Scientists say the market for shark fin soup is the likeliest reason for the sharp drop in blue shark numbers over the last 30 years.
They're taking a real battering, because they're not managed. We need to get them some form of adequate protection. There's got to be a balance between conserving natural resources, and political and economic drivers”Pr David Sims, Marine Biological Association (MBA) and University of Southampton
They discovered that the sharks feed in exactly the same places in the ocean that long-line fishing boats operate, which means they get caught along with other target fish.
The researchers add that such regions are ideal places to implement so-called marine protected areas, where fishing is banned, to safeguard blue sharks and other vulnerable species.
"These sharks aren't simply by-catch; we think along with mako sharks they're being targeted for the shark fin market in Asia," says Professor David Sims from the Marine Biological Association (MBA) and University of Southampton, who led the study, published in PLoS One.
"They're taking a real battering, because they're not managed. We need to get them some form of adequate protection. There's got to be a balance between conserving natural resources, and political and economic drivers," he adds.
Many shark populations have declined dramatically in the last 30 years. The blue shark – classed as near threatened on the IUCN Red List – is no exception. Its numbers have dropped by up to 80 per cent in some places since the 1980s. Mounting evidence suggests that overfishing is squarely to blame. Indeed, the blue shark is the animal most commonly reported 'accidentally caught' by fisheries operating in the open ocean.
To make matters worse, long-line fishing is up to eight times higher in the Atlantic Ocean compared with the Pacific, exacerbating the shark's plight.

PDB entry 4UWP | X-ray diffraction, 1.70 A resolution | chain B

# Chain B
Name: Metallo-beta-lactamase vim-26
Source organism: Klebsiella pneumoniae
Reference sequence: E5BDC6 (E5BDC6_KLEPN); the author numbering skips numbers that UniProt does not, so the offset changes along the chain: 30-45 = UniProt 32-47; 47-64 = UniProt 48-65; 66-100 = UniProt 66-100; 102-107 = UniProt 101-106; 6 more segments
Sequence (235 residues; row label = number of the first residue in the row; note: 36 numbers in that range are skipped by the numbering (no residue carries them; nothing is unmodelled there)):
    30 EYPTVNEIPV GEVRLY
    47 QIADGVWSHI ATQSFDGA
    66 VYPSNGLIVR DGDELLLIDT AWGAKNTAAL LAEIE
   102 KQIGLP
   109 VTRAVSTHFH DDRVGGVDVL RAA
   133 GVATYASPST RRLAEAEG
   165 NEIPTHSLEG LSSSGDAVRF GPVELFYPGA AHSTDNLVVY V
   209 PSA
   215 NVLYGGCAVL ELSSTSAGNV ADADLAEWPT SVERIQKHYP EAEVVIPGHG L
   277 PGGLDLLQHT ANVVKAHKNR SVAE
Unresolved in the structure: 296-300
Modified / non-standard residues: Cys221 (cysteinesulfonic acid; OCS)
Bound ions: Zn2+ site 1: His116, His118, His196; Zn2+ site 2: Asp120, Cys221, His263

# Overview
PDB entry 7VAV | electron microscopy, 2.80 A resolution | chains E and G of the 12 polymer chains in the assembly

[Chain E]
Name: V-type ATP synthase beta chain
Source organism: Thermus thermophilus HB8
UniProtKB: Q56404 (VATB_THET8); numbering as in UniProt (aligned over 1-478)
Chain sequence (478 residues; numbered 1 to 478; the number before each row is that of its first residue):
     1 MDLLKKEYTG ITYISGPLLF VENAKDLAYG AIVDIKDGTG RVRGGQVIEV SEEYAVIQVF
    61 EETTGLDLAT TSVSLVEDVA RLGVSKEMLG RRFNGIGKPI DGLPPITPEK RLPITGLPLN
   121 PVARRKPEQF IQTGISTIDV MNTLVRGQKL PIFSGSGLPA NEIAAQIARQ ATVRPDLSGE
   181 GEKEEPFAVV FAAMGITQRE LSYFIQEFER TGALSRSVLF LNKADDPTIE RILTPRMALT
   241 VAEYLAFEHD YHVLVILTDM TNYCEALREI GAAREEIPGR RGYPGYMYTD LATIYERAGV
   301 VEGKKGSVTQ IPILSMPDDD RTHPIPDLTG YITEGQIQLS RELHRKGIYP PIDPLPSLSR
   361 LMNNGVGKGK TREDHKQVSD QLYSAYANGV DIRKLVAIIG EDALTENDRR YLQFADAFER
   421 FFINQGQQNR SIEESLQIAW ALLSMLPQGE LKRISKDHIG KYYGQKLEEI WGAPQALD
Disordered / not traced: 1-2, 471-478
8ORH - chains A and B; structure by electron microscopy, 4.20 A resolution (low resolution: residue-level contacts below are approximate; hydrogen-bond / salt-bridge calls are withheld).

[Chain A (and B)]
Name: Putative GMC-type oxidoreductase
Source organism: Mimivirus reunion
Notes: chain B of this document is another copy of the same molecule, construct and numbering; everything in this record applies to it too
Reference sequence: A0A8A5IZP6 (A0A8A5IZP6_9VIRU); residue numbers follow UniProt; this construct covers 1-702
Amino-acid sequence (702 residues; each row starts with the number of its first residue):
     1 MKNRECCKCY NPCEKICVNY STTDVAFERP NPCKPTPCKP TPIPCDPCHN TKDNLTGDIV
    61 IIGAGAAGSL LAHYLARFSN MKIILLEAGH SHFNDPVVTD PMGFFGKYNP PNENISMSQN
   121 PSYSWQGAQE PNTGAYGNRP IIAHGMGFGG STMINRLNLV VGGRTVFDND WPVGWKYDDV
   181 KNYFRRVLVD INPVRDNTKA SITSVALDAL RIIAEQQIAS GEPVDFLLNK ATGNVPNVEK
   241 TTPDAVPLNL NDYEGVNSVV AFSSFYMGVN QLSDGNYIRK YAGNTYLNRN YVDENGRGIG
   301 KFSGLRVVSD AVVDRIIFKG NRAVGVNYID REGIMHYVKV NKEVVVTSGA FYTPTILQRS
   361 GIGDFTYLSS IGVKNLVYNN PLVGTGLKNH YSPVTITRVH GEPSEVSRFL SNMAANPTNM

"Around 60 million sharks are caught every year in the global oceans, and most are for the fin markets in places like Hong Kong and Taiwan," Sims says.
Until now, there's been little detailed information about which parts of the oceans blue sharks use. This gap means conservation managers have little idea about where to focus efforts.
"The problem is that we didn't know exactly where blue sharks spend their time. Ultimately, we need this information to stand any chance of protecting them," says Sims.
He and colleagues from Portugal and the UK tracked the movements of 16 blue sharks using pop-off satellite-linked tags in two regions of the north-east Atlantic: off the coast of Portugal and south-west England.
"These regions are highly productive parts of the north-east Atlantic. They're rich in phytoplankton, which forms the base of the food chain. It's also where you find fish, and ultimately predators like sharks," Sims explains.
They found that blue sharks spend most of their time off the south coast of Cornwall, in the Bay of Biscay, and in the waters off the coast of western Africa. They typically spend their time deep underwater during the day, but emerge to spend the night in the top layer of the ocean.
Despite their relatively small size – about a metre to two metres long – Sims and his colleagues found that they dive surprisingly deep. They recorded a depth of 1160 metres for one individual, which is much deeper than they expected. "It's unusual for sharks this size to dive so deep," he adds.
"They dive down to catch squid in this perpetual midnight zone. They've got big eyes, so they can probably see animals that produce light, as some squid can," says Sims.
The researchers also noticed that the sharks hunt in the same regions of the ocean that long-line fisheries focus on.
"It's not just European fishing nations in these regions. Chinese, Taiwanese, Moroccan and Japanese fisheries ply this area," Sims points out. "They saturate shark hotspots with their long-lines, which can be 100 kilometres long."
Lines can be loaded with around 1000 hooks and operate between 100 to 300 metres deep.
"These regions happen to be the most productive areas of the ocean – where you get most fish – and where long-lining fisheries operate. They're completely coinciding with the sharks."
Sims hopes his team's data will be used to help bring in tighter regulation of the industry.
"If we don't, there's a very real risk that our grand-children won't see these sharks. We're that close to the end of the line," he says.